5. In their Report of 4 April 2001, our predecessors noted the Government's view, and the apparently large difference between the possible costs of the measure and its potential benefits. Consequently, although they recognised that it was for the Government to take a view on where the balance should lie, they said that they would like to be kept informed of any significant developments that might arise during discussion in the Council. In the meantime, they left the document uncleared.
    6. We first considered the proposal on the basis of a letter of 3 July 2001from the Parliamentary Under-Secretary of State at the Department of Transport, Local Government and the Regions (Mr Alan Whitehead). This said that the Swedish Presidency had pressed ahead rapidly with negotiations, and had succeeded in its aim of reaching political agreement on a common position at the Employment and Social Policy Council on 11 June 2001, incorporating the changes set out in paragraph 40 of our Report of 18 July 2001. In the light of this information, we decided to clear the proposal.
    7. The current document

    8. The current document sets out the Commission's response to the amendments to the Council's Common Position proposed by the European Parliament at its second reading on 13 March 2002, and is the subject of an Explanatory Memorandum of 22 May 2002 from the Minister.
    9. He says that many of the Parliament's amendments which the Commission is prepared to accept are minor, and could be supported by the UK. However, he indicates that the Government does not support the position of the Commission in accepting two of the amendments. The first would leave the upper exposure action level expressed as an average unchanged, but would reduce the corresponding peak exposure level from 200 pascals to 112 pascals, whilst the second would provide workers with the right to an audiometric examination at the lower action value. The Minister says that there is virtually no health risk at 200 pascals, so that the proposed reduction in the peak exposure action level (which, in decibel terms, is considerably less dramatic than it appears) would produce no benefit. Similarly, as the Government considers there is virtually no risk to hearing at the lower action value, it considers there is no need for potentially very costly audiometric examinations.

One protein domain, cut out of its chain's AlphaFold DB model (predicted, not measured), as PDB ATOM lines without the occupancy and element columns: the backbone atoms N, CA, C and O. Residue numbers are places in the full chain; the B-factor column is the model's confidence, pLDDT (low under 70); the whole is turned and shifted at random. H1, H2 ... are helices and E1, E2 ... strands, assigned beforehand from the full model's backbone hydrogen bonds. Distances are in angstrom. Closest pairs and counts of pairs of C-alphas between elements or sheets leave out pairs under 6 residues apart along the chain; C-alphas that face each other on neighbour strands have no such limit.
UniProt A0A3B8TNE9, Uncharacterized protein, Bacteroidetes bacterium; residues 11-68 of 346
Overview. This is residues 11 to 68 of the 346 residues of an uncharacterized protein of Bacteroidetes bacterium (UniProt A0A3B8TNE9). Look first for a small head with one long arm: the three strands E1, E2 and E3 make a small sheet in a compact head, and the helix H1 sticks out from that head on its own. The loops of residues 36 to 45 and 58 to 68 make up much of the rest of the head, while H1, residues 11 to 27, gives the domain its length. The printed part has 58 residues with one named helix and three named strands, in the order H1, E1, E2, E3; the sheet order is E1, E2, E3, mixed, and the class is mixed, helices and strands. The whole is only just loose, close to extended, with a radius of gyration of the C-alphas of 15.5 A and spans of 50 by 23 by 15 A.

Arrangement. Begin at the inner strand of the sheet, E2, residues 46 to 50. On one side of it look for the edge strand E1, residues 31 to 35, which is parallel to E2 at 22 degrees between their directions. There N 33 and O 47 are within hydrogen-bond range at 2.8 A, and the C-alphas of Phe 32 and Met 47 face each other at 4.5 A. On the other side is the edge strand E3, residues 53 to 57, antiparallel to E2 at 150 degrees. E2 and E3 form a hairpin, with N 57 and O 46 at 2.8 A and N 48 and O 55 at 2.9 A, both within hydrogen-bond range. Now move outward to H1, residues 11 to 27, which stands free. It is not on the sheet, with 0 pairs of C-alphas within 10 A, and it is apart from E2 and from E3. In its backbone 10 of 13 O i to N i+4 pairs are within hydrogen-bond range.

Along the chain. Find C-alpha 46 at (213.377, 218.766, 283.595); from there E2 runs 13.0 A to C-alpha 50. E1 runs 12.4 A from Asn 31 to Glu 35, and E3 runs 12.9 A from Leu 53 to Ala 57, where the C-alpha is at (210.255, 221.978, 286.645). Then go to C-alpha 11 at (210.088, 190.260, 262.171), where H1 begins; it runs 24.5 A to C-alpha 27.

10. In his Explanatory Memorandum, the Minister indicated that the period for the Council's second reading of the proposal, including the European Parliament's amendments, could extend until 12 July. If there are then still differences between the Council and Parliament, the matter will be referred to conciliation.
    11. Conclusion

    12. We have noted the present situation, and in particular the UK's reservations about the changes proposed by the European Parliament in the peak upper action limit and on the right to an audiometric test at the lower action value. Whilst we do not think these would justify our maintaining a scrutiny reserve on this document, particularly at this late stage, we think it right to draw these differences to the attention of the House, and we would be grateful if the Minister could keep us informed of any subsequent developments.


49   OJ No. L 183, 29.6.89, p.1. Back

50   (14430) 5059/93; see HC 79-xxv (1992-93), paragraph 5 (21 April 1993). Back

51   (15504) 8392/94; see HC 48-xxvi (1993-94), paragraph 11 (19 October 1994). Back

52   (22228) - ; see HC 28-xi (2000-01), paragraph 7 (4 April 2001) and HC 152-i (2001-02), paragraph 40 (18 July 2001). Back

53   OJ No. L 137, 24.5.86, p.28. Back